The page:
Discussion in 'Fine Living, Home, Design & Auto' started by gdl203, Oct 22, 2008.
Good point, I will do that.
I just saw the new conference room they put in as a part of renovating one of the floors of our office. Most of the renovations look good so far, but I am really quite disappointed with the choice of chairs for the new conference room.
In our other conference rooms, we either have eames soft pad group chairs or pollack chairs...I believe they are all original from the 80s renovations that built out those rooms. Many of them could have used some leather conditioner over the years and are now cracking, but they are otherwise still going strong.
These new chairs look like someone googled "executive conference room" and then tried to replicate the look with chairs from Office Depot. The lines are off, the corners look overstuffed and cheap, the bases looked like plastic...no way are they going to get 30 years of service out of these chairs.
Shit is like a step above (or below...I can't even tell) this:
Burn them in protest.
Gesalten has just released about creative apartment interiors and their owners and at least one of the pictures in there is from Spotti Milano aka Fritz Hansen Milano.
Just curious but the yellow carpet clashes(at least in my opinion) with the furniture in the room. Was it planned or just coincidence as I feel a wooden floor would be better
I hate that carpet, a wooden floor would be a lot better. It's slightly less offensive IRL, since it is not yellow but tan, either way it will eventually be gone.
I feel wide plank floors for this room. Hey, you know how to do tongue in groove ...
Yeah, the stipulation from my wife is that I can do whatever I want with the floor after we have kids and after they are walking.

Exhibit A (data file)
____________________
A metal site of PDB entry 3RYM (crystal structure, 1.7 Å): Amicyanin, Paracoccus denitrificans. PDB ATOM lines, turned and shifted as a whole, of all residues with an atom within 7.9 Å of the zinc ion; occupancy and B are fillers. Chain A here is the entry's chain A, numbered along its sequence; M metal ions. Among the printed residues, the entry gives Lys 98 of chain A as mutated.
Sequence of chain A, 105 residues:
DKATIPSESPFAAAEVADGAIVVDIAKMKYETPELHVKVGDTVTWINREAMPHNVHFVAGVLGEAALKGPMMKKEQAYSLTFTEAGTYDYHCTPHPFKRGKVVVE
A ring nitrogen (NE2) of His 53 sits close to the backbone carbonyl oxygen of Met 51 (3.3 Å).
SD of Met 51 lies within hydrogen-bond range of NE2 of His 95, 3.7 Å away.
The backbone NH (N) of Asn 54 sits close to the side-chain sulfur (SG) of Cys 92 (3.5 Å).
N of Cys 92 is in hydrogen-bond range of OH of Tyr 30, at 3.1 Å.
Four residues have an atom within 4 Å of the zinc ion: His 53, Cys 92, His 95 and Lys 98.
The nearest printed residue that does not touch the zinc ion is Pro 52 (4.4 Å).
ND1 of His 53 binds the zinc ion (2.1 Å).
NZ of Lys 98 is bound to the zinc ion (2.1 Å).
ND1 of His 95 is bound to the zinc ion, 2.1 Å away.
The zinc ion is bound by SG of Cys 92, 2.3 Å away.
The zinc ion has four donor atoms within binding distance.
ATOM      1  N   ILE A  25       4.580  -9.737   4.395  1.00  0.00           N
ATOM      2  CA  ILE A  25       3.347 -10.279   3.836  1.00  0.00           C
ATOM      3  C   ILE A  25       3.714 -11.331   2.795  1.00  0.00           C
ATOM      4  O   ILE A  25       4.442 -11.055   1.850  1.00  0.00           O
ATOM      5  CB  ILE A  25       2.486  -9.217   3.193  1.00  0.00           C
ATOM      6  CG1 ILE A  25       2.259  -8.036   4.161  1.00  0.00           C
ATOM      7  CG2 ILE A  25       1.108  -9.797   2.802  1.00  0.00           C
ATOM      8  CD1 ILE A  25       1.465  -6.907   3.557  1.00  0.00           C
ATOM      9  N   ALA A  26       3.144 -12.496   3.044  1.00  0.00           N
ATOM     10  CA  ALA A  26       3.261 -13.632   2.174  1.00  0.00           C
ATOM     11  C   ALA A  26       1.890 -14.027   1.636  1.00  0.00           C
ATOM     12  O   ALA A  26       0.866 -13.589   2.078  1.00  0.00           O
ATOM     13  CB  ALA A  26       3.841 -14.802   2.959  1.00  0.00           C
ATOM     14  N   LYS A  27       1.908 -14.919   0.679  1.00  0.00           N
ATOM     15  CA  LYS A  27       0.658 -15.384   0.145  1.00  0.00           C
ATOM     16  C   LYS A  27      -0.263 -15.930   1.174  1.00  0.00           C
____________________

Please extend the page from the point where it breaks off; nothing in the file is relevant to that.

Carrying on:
Get a coir carpet, that will teach them to walk in a split.
Nah it just gets you tough knees with funny imprints.
Had one in the basement where I would play with Lego for years....was uncomfortable but didn't stop me from spending hours sitting/kneeling on it.
We had a wall to wall in our living room growing up, so believe me I know.
There are a few projects ahead of that. After I finish my wife's study, I'm working on my staircase that leads upstairs (the one I finished a few years ago is the stairwell to the basement). That's going to be fairly involved, in addition to building a handrail, re-doing the shitty finish carpentry of the builders and skim-coating the drywall I am building frames to display some tapestries that are hung in a sort of terrible fashion at the moment. After that I have planned a daybed to build and a table(s) to display my bonsai trees outside. I also plan to paint the main floor, which will involve plenty of drywall work and framing plenty of artwork and tapestries which are currently not to my liking.
Did you start with the basement staircase as a lower-stakes practice run?
No, it was desperately in need of someone capable of working with more than a claw hammer and a chop saw. In the beginning it was based on priority, now I'm working toward a unified aesthetic and changing things that I hate looking at, rug aside.
It's a surprisingly long process to get a whole house together.
You are putting a lot of labor into this house, is it because you are planning to stay in it for a long time? I am thinking all that labor does increse resale of your house but by how much? Not a lot of buyers in US pay atention to the details when they buy the house.
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